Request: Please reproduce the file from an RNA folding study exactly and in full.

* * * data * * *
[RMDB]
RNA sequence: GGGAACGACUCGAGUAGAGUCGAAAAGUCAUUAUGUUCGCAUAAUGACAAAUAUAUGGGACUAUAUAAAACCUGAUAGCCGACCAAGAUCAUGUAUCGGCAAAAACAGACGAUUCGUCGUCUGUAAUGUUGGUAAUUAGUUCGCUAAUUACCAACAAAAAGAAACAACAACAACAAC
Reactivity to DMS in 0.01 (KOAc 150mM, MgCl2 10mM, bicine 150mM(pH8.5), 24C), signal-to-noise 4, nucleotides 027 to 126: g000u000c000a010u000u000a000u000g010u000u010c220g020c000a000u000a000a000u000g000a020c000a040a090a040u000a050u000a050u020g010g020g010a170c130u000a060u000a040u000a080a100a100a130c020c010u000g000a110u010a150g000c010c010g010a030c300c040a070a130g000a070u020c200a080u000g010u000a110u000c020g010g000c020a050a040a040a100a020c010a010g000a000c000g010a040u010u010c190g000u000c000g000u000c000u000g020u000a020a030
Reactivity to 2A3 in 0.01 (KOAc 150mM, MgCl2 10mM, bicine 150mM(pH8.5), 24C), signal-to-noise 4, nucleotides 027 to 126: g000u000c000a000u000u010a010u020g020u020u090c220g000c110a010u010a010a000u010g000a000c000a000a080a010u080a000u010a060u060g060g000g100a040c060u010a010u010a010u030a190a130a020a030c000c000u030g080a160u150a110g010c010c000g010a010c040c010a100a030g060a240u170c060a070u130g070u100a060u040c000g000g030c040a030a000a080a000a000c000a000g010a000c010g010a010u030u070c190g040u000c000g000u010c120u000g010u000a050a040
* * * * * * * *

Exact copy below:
[RMDB]
RNA sequence: GGGAACGACUCGAGUAGAGUCGAAAAGUCAUUAUGUUCGCAUAAUGACAAAUAUAUGGGACUAUAUAAAACCUGAUAGCCGACCAAGAUCAUGUAUCGGCAAAAACAGACGAUUCGUCGUCUGUAAUGUUGGUAAUUAGUUCGCUAAUUACCAACAAAAAGAAACAACAACAACAAC
Reactivity to DMS in 0.01 (KOAc 150mM, MgCl2 10mM, bicine 150mM(pH8.5), 24C), signal-to-noise 4, nucleotides 027 to 126: g000u000c000a010u000u000a000u000g010u000u010c220g020c000a000u000a000a000u000g000a020c000a040a090a040u000a050u000a050u020g010g020g010a170c130u000a060u000a040u000a080a100a100a130c020c010u000g000a110u010a150g000c010c010g010a030c300c040a070a130g000a070u020c200a080u000g010u000a110u000c020g010g000c020a050a040a040a100a020c010a010g000a000c000g010a040u010u010c190g000u000c000g000u000c000u000g020u000a020a030
Reactivity to 2A3 in 0.01 (KOAc 150mM, MgCl2 10mM, bicine 150mM(pH8.5), 24C), signal-to-noise 4, nucleotides 027 to 126: g000u000c000a000u000u010a010u020g020u020u090c220g000c110a010u010a010a000u010g000a000c000a000a080a010u080a000u010a060u060g060g000g100a040c060u010a010u010a010u030a190a130a020a030c000c000u030g080a160u150a110g010c010c000g010a010c040c010a100a030g060a240u170c060a070u130g070u100a060u040c000g000g030c040a030a000a080a000a000c000a000g010a000c010g010a010u030u070c190g040u000c000g000u010c120u000g010u000a050a040